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HomeLatest NewsKaren and Karenni issue media guidelines for war reporting

Karen and Karenni issue media guidelines for war reporting

The Karen National Union (KNU) stated on March 21 that all journalists and media operating in KNU-controlled areas must register with identification documents for security reasons. Only authorized KNU members can give official interviews and filming is prohibited without permission. Videos and photos may be inspected at any time upon request.

“We bear responsibility for both the local and foreign news agencies who arrive in our area. Every news agency must be held accountable according to the ethical standards of their respective organizations. We publish these restrictions out of necessity. We must prioritize security,” said Padoh Saw Taw Nee, the KNU spokesperson. 

The Interim Executive Council (IEC) requests all journalists register upon arrival in Karenni State with a letter of recommendation from their respective media outlets. While reporting journalists must wear a uniform bearing the logo of the media outlet and carry a press card at all times. Both the KNU and the IEC stated that it will place restrictions on media who fail to adhere to these new regulations. 

“Media agencies and journalists [already] face obstacles in collecting on-the-ground information. When journalists venture into the field to report, [these] restrictions will harm the public’s right of access to information,” said Theu Boon Aung, a Myanmar journalist.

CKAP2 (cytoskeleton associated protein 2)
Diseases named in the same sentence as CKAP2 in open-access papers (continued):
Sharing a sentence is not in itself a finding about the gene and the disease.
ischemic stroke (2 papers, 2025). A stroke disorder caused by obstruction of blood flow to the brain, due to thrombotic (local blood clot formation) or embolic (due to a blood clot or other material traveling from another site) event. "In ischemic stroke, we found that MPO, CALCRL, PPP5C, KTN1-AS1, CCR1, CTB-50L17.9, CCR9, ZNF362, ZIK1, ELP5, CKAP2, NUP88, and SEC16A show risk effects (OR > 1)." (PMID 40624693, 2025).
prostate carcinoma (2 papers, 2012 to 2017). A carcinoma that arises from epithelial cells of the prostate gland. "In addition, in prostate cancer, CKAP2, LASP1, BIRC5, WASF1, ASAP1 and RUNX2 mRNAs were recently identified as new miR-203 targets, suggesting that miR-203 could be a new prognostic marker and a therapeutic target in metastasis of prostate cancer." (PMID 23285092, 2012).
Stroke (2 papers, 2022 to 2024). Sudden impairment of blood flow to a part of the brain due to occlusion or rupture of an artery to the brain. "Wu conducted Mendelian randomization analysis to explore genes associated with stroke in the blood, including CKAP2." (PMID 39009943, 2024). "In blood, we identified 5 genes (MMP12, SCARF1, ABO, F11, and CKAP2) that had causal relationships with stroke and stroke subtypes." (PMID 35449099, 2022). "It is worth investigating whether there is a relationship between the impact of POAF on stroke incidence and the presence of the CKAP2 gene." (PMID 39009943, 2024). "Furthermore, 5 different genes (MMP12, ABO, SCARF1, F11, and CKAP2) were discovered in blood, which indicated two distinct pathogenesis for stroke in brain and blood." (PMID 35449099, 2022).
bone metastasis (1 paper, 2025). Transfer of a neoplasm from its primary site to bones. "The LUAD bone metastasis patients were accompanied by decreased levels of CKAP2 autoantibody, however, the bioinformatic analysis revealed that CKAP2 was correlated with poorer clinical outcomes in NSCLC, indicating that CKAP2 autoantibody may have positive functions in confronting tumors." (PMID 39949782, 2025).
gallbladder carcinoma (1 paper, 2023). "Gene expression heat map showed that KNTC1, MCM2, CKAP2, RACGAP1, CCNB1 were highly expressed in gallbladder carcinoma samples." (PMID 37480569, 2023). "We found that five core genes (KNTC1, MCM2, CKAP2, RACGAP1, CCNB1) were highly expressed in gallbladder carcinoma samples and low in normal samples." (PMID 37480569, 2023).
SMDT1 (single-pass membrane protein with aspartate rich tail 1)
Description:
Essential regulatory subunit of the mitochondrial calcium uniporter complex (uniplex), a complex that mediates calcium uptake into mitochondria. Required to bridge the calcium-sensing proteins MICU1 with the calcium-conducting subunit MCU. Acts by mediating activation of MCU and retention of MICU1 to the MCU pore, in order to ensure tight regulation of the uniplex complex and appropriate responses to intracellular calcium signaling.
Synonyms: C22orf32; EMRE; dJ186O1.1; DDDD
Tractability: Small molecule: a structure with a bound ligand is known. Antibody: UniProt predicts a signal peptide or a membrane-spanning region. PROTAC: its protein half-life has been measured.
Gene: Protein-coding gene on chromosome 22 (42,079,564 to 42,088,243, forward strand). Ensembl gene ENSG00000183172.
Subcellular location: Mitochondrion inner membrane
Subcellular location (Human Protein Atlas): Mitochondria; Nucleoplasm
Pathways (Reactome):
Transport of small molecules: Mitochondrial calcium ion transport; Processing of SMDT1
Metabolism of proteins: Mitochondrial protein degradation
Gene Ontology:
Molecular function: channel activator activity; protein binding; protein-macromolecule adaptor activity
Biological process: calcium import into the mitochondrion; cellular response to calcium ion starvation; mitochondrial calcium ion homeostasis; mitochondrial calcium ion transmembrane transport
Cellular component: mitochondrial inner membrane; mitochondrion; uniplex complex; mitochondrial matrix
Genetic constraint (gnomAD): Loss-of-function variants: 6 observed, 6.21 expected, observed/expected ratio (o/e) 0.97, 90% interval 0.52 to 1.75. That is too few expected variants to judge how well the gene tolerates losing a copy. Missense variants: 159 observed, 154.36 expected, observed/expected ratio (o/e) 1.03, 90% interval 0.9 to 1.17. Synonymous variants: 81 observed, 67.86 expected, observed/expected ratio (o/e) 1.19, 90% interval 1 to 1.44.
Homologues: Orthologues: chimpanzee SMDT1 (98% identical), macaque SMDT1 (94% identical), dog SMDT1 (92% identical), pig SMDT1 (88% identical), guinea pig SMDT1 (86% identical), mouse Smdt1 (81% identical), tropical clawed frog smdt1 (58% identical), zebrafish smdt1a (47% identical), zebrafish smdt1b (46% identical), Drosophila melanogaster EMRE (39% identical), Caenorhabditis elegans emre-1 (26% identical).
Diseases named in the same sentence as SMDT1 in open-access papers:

The Independent Myanmar Journalists Association (IMJA) responded directly to the new IEC media guidelines: “It is acceptable in principle that regulations are needed to ensure the safety and accountability of journalists reporting in Karenni [State]. However, we believe that the provisions outlined in the directive issued now pose a significant threat to the safety and freedom of journalists.”

The Independent Press Council Myanmar (IPCM), of which DVB is a member, stated that there was apprehension that the media directives from the KNU and IEC may actually pose a threat to the safety of journalists and freedom of the press. It went on to state that it will publish its code of conduct all Myanmar journalists must abide by on May 3 – World Press Freedom Day.

“We can address each situation responsibly and with accountability. Unfortunately, issuing restrictive letters and imposing limitations significantly curtails our ability to gather true information,” added journalist Theu Boon Aung.

Since the 2021 military coup, 15 media outlets have had their licenses revoked by the regime in Naypyidaw. Around 600 journalists have been arrested and subsequently released. More than 50 journalists remain in prison. Reporters Without Borders (RSF) states that Myanmar ranks 173 out of 180 – near the bottom – in the 2023 World Press Freedom Index.

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